Keep an eye on my pages. My boat is quite a bit older and the stock design is a little diferent, but I had the same idea. The new floor is going straight to the transom with scuppers straight through. The floor should be done by next weekend. The stock drains do suck, I agree.
      Greenwich, NJ[br]1976 22B

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      • #4
        Thanks for the replies, Shep and Warthog 5.

        The show is something called "All About Fishing" with Mike Surmack. I don't get the channel here so I didn't even see it. I was with Jon Werman, president of Rugged Shark Marine Footwear and we were fishing sails and being harassed by kings. Damn, they can chop a $5 goggleye in half faster than you can say Abe Lincoln! My regular jobs consist of offshore editor of Salt Water Sportsman, working for the RFA and doing consulting for companies in the industry including Rugged Shark. With all that on my plate projects like the transom of my 231 are out of the question and way above my expertise level. I can rig electronics with the best of them, replace teak with starboard, do lots of other things too, but major glass repairs leave me scratching my head...and anything else that comes into contact with the glass mat.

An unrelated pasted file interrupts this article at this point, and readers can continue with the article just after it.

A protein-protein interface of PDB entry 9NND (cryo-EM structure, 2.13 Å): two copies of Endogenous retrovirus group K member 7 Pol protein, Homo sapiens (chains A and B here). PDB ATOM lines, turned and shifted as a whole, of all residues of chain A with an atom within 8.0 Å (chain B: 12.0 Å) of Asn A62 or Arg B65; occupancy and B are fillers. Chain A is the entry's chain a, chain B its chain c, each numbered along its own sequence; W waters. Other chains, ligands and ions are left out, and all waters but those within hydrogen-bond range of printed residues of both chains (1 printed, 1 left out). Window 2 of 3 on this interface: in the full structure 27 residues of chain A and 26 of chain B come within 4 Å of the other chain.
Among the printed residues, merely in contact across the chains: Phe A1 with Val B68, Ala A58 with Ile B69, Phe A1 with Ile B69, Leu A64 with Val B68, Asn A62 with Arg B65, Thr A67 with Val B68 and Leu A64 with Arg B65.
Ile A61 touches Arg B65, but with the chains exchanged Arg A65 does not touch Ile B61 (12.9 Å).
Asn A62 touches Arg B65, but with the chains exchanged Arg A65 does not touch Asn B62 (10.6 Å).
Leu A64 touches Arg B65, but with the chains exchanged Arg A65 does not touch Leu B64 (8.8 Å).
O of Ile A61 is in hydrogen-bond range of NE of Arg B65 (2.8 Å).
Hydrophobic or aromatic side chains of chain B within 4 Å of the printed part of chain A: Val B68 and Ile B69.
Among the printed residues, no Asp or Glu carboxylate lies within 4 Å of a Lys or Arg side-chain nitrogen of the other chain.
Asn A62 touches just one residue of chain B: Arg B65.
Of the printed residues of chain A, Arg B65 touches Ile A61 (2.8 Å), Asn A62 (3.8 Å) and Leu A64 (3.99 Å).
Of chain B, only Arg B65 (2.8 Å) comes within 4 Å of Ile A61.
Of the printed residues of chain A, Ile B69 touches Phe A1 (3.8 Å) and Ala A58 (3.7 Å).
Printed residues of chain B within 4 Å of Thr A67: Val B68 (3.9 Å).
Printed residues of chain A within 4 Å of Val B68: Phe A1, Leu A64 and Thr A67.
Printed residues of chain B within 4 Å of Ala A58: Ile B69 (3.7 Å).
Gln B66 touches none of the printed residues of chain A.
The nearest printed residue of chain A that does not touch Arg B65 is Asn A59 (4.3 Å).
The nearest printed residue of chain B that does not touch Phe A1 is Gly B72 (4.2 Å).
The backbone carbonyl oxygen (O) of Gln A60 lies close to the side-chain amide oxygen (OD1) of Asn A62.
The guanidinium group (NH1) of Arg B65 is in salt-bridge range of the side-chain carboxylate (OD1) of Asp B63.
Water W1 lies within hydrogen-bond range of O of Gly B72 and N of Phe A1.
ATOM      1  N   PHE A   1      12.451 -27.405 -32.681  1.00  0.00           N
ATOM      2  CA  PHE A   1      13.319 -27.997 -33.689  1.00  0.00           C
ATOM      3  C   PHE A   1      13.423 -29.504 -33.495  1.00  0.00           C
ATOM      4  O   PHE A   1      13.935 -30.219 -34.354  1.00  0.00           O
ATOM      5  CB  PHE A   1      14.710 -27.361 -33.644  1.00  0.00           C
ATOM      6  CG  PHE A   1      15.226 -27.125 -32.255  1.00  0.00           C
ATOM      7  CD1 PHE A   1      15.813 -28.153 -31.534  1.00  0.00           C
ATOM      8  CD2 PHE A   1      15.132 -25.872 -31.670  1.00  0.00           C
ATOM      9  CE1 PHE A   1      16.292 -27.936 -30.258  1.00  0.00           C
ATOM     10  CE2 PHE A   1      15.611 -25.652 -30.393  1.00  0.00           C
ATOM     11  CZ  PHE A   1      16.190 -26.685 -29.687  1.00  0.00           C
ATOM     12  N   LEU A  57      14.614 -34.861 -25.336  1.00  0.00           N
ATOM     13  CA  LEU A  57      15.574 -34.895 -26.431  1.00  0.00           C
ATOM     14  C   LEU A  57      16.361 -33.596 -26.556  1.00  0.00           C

The boat went to a local boat repair guy who has a great rep. He's close enough and cordial enough that I can check on him almost daily and see what the damage is and how he is handling it. If he has to replace the transom the job is going to cost me $3500. If I did it myself between time and materials it would probably cost that much.

        You hit the nail with the water getting into the transom under the aluminum cap, but not through the screw holes. The delamination was bad enough that it cause the top of the transom under the cap to split from end to end and the cap was not well sealed so water was getting under it and right into the wood through the crack. Until he starts grinding we're not sure how far down the rot goes. If it needs a complete reworking he is planning on gringing off the outer glass leaving a lip about 2" wide around the edge, removing the rotted wood and making a new wood replacement and sealing the pants off it.